I say, "This Nazi Disneyland stuff, it's too cheap and easy. It's like something the Kissi would dream up."

That's hitting below the belt. Calling a Hellion a Kissi is like calling Chuck Norris Joseph Stalin. Buer looks like he wants to stuff the blueprints down my throat with a road flare. Obyzuth and Semyazah look at me like they caught me eating cookies before dinner. Marchosias raises her eyebrows, which is about an inch from her challenging me to a duel at dawn.


The Bad Dad thing usually works. Hellions are big on pecking orders and I have to remind them regularly who's at the top. Now they need a pat on the head from Good Dad before things go all Hansel and Gretel and I end up in the oven.

"You're a talented guy, Buer. You get to redesign all of Pandemonium for the first time in about a billion years. No one's going to get a chance like that again. Throw out the Albert Speer bullshit and modern up. When God tossed you fallen bastards into Hell the builders were the only ones who saw it as more than a pile of rocks and dust. Do that again."


I can't believe I'm learning how politics and court intrigue work. I feel a little dirty. I miss punching people. It's honest work but I don't get to do it much these days.

Marchosias shakes her head. She's skinny, pale, and birdlike, but her instincts are more like those of a Velociraptor.


"I'm not sure. In unstable times people need comfort. They need the familiar."

"No. They don't. They need to see that whoever's in charge has balls and vision. They need to see that we're making a new, bigger, and better Hell than they ever had before."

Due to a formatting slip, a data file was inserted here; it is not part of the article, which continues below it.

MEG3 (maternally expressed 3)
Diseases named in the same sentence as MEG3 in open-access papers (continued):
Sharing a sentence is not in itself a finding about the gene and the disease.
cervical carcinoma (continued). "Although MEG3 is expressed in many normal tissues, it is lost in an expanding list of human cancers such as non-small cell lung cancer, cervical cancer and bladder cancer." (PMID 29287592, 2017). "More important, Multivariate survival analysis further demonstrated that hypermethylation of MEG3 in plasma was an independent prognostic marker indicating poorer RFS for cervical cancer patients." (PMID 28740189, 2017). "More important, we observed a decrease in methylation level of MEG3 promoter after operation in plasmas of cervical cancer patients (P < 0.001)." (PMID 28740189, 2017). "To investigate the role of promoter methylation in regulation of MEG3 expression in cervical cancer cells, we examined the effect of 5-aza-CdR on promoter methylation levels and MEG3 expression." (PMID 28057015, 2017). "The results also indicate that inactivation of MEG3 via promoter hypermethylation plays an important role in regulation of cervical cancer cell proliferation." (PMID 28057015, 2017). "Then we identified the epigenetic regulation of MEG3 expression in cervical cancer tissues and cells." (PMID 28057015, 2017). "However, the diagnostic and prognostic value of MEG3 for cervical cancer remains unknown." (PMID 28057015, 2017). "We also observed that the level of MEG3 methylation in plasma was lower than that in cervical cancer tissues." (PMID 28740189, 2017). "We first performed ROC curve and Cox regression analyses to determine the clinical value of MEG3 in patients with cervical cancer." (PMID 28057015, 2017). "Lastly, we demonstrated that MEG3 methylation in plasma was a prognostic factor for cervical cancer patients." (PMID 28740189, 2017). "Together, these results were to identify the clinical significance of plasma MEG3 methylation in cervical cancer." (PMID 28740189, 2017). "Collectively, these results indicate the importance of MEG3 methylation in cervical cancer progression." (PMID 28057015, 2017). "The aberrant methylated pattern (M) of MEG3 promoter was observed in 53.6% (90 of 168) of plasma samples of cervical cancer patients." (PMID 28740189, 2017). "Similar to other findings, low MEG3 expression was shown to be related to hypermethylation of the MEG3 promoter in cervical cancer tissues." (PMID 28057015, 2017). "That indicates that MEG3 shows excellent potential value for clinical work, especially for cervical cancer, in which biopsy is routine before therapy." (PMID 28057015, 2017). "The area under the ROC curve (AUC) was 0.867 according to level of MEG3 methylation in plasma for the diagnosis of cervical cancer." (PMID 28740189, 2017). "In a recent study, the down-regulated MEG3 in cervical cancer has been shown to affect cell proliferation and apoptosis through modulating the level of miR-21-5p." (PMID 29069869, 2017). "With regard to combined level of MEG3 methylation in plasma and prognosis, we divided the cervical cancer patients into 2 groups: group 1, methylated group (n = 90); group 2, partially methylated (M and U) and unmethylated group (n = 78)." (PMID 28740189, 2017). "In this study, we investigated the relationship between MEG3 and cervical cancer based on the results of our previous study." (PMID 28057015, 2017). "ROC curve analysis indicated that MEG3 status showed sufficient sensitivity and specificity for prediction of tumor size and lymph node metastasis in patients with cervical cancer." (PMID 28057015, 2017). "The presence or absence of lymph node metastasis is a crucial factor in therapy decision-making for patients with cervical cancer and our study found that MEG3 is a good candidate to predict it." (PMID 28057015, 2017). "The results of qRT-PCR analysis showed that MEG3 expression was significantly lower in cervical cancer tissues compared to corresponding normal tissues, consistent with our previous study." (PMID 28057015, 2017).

Obyzuth nods a little to herself.

She says, "I cast the stones this morning, and although I like Buer's work, if things must change, the signs are in an auspicious alignment for it."


"See? We've got auspicious alignments and everything. We're golden. Let's draw up some new plans."

I pick up a handful of little crackers from a bowl on the table and pop them one by one into my mouth. Really, they're fried drytt eggs. Drytts are big, annoying Hellion sand fleas. I know that sounds disgusting, but this is Hell. Besides, if you fry anything long enough, it gets good. The drytt eggs go down like fried popcorn.


Semyazah hardly reacts to anything in these meetings and he chooses his words carefully. He says, "You've been dismissing everyone's ideas for weeks. What ideas do you have?"

"I worry about this place ending up like L.A. All Hellion strip malls, T-shirts, and titty bars. The Pandemonium I remember is more of a Bela Lugosi-and-fog kind of town. When I have to choose between Dark Shadows or fanny packs, I'll step over to the dark side every time. Have any of you ever seen a Fritz Lang movie called Metropolis?"


They shake their heads.